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What to Test in Multivariate Testing: Identifying Site Factors (Part 3)

by Eric Hansen  |  
July 22, 2008
  |  5,053 views

In my previous article, I looked at defining your success goals and what to measure when running multivariate tests. Let's now look at your site factors and learn how to select the right ones to test.

By now, your marketing goals are clearly defined and you're ready to run a multivariate test to optimize your site's marketing effectiveness... but which elements, or factors, should you test?

What Is a Site Factor?

First, let's define what a factor is. A site factor is a distinct, single element that you can control for testing purposes, and each version of a factor is called a variation. Through testing, you'll discover that some factors are influential and have a causal relationship with user behavior—modifying them changes how users behave, ideally motivating them to reach your marketing goalposts (e.g., checkout, registration, or simply spending more time on your site.) Others factors are not influential, and have little to no impact on what users do.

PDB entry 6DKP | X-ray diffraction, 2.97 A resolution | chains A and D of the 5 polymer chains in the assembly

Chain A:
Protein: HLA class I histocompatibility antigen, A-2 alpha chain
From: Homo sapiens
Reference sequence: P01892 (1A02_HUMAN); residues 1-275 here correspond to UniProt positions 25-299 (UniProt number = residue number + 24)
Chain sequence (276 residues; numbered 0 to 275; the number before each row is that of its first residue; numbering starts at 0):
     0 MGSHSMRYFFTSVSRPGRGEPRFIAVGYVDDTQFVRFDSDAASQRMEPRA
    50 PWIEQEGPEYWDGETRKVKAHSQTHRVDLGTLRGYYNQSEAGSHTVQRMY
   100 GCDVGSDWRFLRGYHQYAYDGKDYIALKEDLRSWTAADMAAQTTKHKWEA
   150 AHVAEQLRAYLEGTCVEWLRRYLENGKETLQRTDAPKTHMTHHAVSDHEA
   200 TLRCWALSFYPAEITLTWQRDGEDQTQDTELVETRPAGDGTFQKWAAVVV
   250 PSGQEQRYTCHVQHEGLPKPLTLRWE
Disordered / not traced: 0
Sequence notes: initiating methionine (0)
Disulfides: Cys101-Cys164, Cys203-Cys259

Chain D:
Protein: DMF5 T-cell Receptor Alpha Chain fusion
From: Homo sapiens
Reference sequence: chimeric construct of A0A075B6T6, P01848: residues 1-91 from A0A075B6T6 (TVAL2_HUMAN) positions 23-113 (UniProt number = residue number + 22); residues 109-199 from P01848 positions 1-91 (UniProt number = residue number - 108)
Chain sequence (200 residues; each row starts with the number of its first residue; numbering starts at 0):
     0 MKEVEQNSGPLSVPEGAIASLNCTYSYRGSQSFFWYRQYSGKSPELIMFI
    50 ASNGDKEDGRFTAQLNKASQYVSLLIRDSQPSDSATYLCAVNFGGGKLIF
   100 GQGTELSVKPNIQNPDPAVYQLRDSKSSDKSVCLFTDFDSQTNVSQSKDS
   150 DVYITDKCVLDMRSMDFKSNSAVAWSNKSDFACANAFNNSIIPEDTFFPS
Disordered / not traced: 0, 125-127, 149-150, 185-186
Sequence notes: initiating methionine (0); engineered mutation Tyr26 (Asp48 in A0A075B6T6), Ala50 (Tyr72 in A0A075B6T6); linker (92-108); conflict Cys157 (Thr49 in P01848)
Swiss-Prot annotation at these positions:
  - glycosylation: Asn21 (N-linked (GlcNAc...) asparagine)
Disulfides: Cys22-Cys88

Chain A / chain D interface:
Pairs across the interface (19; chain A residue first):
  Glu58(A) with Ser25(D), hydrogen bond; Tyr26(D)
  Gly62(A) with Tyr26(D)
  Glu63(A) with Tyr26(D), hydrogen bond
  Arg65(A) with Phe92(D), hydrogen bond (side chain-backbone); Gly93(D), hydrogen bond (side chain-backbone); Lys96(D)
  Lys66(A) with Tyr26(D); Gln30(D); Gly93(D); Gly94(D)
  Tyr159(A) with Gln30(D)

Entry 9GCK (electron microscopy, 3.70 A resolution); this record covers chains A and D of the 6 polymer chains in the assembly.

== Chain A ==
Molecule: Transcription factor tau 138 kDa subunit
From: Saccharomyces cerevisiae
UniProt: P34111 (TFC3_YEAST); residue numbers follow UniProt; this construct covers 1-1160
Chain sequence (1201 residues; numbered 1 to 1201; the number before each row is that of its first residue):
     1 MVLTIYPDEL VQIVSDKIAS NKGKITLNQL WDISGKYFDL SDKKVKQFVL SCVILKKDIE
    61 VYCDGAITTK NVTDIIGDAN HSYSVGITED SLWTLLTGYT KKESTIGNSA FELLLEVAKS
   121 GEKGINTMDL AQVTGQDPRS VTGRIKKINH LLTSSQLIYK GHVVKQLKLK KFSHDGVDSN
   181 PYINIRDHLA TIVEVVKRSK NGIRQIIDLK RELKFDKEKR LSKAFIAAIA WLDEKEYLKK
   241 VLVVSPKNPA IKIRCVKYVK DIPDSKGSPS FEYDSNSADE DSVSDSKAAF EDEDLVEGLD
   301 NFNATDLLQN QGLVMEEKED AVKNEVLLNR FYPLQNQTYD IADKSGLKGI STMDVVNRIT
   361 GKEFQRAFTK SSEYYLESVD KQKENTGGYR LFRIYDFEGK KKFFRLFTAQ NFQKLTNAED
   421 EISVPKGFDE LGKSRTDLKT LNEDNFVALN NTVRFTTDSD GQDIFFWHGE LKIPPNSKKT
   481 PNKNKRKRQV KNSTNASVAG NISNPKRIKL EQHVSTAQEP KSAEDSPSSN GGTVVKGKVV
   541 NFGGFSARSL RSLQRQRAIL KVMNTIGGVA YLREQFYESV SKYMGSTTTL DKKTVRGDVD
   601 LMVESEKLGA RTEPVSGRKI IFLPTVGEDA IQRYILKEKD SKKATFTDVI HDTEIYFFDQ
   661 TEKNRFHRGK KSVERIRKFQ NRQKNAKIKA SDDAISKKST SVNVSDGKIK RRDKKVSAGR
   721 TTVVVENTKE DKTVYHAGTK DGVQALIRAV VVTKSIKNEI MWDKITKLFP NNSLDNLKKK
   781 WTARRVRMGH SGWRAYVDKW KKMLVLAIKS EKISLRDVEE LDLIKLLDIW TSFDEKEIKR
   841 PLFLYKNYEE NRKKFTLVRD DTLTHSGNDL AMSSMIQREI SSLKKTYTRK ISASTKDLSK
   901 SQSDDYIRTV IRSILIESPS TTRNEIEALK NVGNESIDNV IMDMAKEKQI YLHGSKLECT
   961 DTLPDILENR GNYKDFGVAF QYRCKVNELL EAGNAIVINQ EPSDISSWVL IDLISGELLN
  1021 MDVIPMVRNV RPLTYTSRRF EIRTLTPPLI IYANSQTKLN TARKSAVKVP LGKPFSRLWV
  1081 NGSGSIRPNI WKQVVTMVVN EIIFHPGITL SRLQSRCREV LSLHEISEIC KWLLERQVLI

One of the keys to multivariate testing is in selecting factors to test, and defining them so that they may be accurately analyzed.


Many unique factors exist on every site, and they vary in scope from narrow to broad. For example, a factor could be an element on a single page, such as a headline, image, or paragraph of copy. Or, it might span pages or exist across a particular section, such as a navigation component, product category promotion, or a call-to-action. As well, a site factor could span your entire site, such as a text style (CSS), or grid layout spacing (e.g., how much space is allocated for main content vs. advertising vs. widget areas, etc.).

Choosing Site Factors

If multivariate testing gives us the ability to simply throw everything at the wall to see what sticks, what's the big deal with choosing specific factors to focus on? Why not just test everything and anything? While identifying factors isn't that hard, coming up with a broad range of variations takes time and effort. For example, think of the creative resources required for coming up with five variations for each of 20 different site factors, which could include everything from the page title to the copyright in the footer. While it's technically possible to test it all factors and their variations at once, it's much easier to be organized and test fewer factors that have a higher likelihood of actually making a difference.


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Eric Hansen is the president and founder of SiteSpect Inc. (www.sitespect.com) and architect of SiteSpect's multivariate testing and behavioral targeting platform. Reach Eric via ehansen@sitespect.com.

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